U.K.-bound plane from Pakistan diverted, 2 men arrested
LONDON • Britain scrambled fighter jets Friday to intercept a commercial airliner carrying more than 300 people from Pakistan, diverting it to an isolated runway at an airport on the outskirts of London and arresting two British passengers who allegedly threatened to destroy the plane.
A British security official said the situation involving the Pakistan International Airlines flight did not appear terror-related, though police were still investigating, but the incident further rattled the U.K. just days after a soldier was killed on a London street in a suspected terror attack.
The security official requested anonymity because he was not authorized to discuss the investigation.
A Pakistani official briefed by British police and PIA security on the investigation said the two suspects, speaking Urdu, allegedly threatened to "destroy the plane" after an argument with crew. The official spoke on condition of anonymity because he was not authorized to speak about the case on the record.
Flight P709 was traveling from Lahore, Pakistan, to Manchester Airport when it was diverted by the fighter jets to Stansted Airport. The U.K. Ministry of Defense confirmed that Typhoon jets were launched to investigate an incident involving a civilian aircraft but gave no further details.
Passenger Nauman Rizvi told Pakistan's GEO TV that two men who had tried to move toward the cockpit during the flight were handcuffed and arrested once the plane landed. Rizvi said that after the men were taken away, the flight crew told passengers there had been a terrorist threat and that the pilot had raised an alarm.
Essex Police said they were notified at 1:20 p.m. local time (12:20 GMT, 8:20 a.m. EDT) that a threat had been made to an aircraft. The force said that after the Boeing 777 landed at 2:15 p.m., armed officers entered it and arrested two British nationals, aged 30 and 41, on suspicion of endangering the aircraft.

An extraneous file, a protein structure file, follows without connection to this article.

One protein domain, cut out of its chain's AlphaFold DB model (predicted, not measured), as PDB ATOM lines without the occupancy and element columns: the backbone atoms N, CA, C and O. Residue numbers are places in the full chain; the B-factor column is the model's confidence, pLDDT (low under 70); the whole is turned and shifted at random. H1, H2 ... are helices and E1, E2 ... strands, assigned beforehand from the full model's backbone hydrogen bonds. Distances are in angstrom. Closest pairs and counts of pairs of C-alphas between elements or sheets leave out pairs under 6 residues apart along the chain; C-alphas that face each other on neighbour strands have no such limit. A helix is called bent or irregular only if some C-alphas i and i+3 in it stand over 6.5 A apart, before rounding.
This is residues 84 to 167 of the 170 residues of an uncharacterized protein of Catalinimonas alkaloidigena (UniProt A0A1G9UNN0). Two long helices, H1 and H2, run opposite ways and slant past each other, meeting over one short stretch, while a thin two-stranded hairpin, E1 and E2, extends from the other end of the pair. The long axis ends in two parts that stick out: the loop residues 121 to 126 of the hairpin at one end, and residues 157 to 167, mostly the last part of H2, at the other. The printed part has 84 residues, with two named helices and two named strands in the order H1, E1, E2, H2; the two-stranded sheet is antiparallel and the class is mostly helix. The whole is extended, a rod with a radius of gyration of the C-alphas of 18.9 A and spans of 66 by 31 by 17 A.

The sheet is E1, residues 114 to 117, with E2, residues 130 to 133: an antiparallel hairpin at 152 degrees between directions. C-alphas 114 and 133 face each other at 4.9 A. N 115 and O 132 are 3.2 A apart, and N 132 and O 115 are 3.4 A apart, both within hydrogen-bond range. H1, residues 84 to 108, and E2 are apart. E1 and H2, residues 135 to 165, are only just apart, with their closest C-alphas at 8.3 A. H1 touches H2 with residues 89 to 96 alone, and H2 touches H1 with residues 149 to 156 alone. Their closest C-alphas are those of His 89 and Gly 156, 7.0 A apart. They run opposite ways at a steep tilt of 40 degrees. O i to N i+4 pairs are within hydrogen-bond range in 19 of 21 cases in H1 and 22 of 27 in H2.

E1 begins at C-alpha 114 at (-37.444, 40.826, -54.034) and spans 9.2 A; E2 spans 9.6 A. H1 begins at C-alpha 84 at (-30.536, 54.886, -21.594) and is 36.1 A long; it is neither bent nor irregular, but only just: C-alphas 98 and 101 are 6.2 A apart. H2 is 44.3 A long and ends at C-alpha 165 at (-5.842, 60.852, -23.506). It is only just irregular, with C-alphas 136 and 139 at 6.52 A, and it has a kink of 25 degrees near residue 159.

The suspects were taken to a police station where they face questioning, the police said in a statement. The plane will be examined by forensic specialists but no suspicious items have been recovered so far, police added.
"This incident is being treated as a criminal offense," the police statement said, in another indication it was not being seen as a terror case.
Mashood Tajwar, a spokesman for PIA, said 297 passengers and 11 crew members were on the plane. By late afternoon Friday, passengers had disembarked from the plane and were being interviewed, according to Mark Davison, a spokesman for Stansted Airport.
Police across Britain have stepped up patrols in recent days following the suspected terror attack in south London.
Two men with a meat cleaver and knives attacked and killed a British soldier in broad daylight, and gruesome footage that emerged after the attack showed one of the alleged assailants angrily complaining about the British government and troops in foreign lands.
Those two suspects were shot when police arrived on the scene and have been hospitalized.
Associated Press writers Paisley Dodds in London and Zarar Khan in Islamabad contributed to this report.
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